2019 Trailblazers: Adam Holroyd, Zane Vogel, Nichole Holroyd

 In Trailblazer 2019

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Zane Vogel, Adam & Nichole Holroyd

Adam & Nichole Holroyd
Zane Vogel (center)
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Spiritus Systems, Aberdeen

America’s strategy for war has changed. Before 9/11, volunteers would serve as soldiers, the U.S. would supplement its forces with a draft and soldiers would deploy for a year before their service was up. But America’s wars in the Middle East have spanned nearly two decades. The forces are composed entirely of volunteers, now dubbed professional soldiers, who may spend years overseas deployed on multiple tours. While America’s standard-issue military gear ranks among the best in the world, it hasn’t been updated to adapt to the longer deployments in combat zones, where equipment tends to deteriorate or malfunction.

Aberdeen’s Spiritus Systems, founded by lifelong friends Zane Vogel and Adam and Nichole Holroyd, is combating those issues by creating improved nylon tactical gear for law enforcement and military personnel.The three grew up in Rapid City, S.D., then reunited in North Carolina, where Vogel was stationed with the 82nd Airborne Division and the Holroyds had relocated for a job opportunity for Nichole at the local hospital.

Vogel and Adam Holroyd came up with the idea for Spiritus Systems while both were on tour in Afghanistan in 2014. Dissatisfied with their gear, they often modified equipment to fit their personal needs. Adam, by then a civilian, later started creating gear in his attic at his home in Aberdeen, using an old sewing machine he bought on Craigslist.

“The parts creation, that’s just all based on experience,” Adam says. “Those things we knew we had trouble with or things that we modified ourselves, we just started translating that into the products.”

Using American-made components in their products to comply with a federal law requiring the military to use domestic products, the trio scored with their flagship product, a tactical vest called the Micro Fight Chest Rig. “We just wanted to address one problem that we had, and it turns out that was a problem that a lot of people were facing,” Vogel says. “We’d build them from hand and we’d get them up for sale on the website and sell out immediately.” Now their website features more than 70 different products and they sell thousands of units annually.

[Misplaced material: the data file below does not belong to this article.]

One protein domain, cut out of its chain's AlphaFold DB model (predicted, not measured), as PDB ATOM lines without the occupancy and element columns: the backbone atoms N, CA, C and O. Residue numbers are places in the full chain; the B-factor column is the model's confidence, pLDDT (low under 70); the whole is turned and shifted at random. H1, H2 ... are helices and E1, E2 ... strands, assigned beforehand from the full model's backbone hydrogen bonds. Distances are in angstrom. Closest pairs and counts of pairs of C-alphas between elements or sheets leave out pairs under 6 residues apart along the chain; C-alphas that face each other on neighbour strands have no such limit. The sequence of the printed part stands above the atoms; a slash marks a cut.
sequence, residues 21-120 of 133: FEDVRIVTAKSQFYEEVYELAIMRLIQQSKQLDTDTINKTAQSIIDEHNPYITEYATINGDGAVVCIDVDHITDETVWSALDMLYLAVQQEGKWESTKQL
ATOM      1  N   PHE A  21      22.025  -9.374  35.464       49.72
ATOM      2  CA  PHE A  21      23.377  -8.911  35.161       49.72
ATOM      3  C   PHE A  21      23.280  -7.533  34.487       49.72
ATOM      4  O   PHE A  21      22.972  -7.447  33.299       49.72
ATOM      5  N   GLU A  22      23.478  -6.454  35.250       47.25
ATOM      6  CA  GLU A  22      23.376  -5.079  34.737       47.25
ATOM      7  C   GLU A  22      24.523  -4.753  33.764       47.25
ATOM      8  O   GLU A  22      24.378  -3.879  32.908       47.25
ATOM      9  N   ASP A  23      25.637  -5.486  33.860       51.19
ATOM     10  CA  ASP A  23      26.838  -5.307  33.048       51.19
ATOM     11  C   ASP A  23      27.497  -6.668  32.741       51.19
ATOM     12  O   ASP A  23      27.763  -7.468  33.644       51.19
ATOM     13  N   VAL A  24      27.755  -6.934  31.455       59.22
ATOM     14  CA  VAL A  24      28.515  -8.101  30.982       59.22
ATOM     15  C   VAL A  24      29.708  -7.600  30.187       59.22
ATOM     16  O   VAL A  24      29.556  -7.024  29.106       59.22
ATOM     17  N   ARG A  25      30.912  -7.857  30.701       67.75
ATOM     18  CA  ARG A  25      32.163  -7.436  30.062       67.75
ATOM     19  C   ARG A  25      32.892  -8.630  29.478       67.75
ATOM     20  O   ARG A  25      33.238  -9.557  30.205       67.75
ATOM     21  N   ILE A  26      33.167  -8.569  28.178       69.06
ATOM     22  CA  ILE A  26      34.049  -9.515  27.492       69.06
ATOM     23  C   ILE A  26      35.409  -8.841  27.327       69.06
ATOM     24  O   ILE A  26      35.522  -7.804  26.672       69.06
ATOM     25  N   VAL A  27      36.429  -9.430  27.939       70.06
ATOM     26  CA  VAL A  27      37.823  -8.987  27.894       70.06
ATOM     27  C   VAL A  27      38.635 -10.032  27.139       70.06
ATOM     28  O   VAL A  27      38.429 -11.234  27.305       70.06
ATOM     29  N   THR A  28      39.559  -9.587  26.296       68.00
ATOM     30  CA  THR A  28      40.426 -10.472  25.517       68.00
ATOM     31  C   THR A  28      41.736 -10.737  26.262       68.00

In 2017, Spiritus leased its first manufacturing site in Aberdeen. The next year, the company tripled its production space. It declines to disclose the size of its staff.

A majority of the growth has come from direct sales to soldiers, while the company is  expanding its government contracting. “If it’s good enough for that soldier to spend his E1 payment on, they’re going to be thrilled when they get it issued,” Vogel says. “If we market it toward the person we design it for… that’s the product we bring in front of the purchasing department.”

But Vogel and the Holroyds see themselves less as a tactical equipment producer and more as a manufacturing company. “We learned very quickly that everyone in the world has good ideas,” Nichole says, “but the people who actually make it happen are the manufacturers — the companies that embrace manufacturing.”

Spiritus is incorporating new technology in its facility, providing comfortable working conditions, automating repetitive tasks and offering competitive benefits and wages.

The goal is to “change the narrative to the younger generation to say, ‘This is not a sweatshop. It’s not dangerous conditions,’” Vogel says. The company’s approach “allows the workers to take pride in what they do.”

By keeping close relationships with equipment suppliers, the trio provide feedback on new technology.

Spiritus plans to expand its space by 30% this fall, which will increase the company’s production capacity as it expands into other markets, Nichole says.

But the company’s future may include product lines for completely different markets. “With our sewing-manufacturing base, we’re going to start making consumer products that don’t have anything to do with the military,” Nichole says.

“The future is very bright and very broad,” Vogel says.

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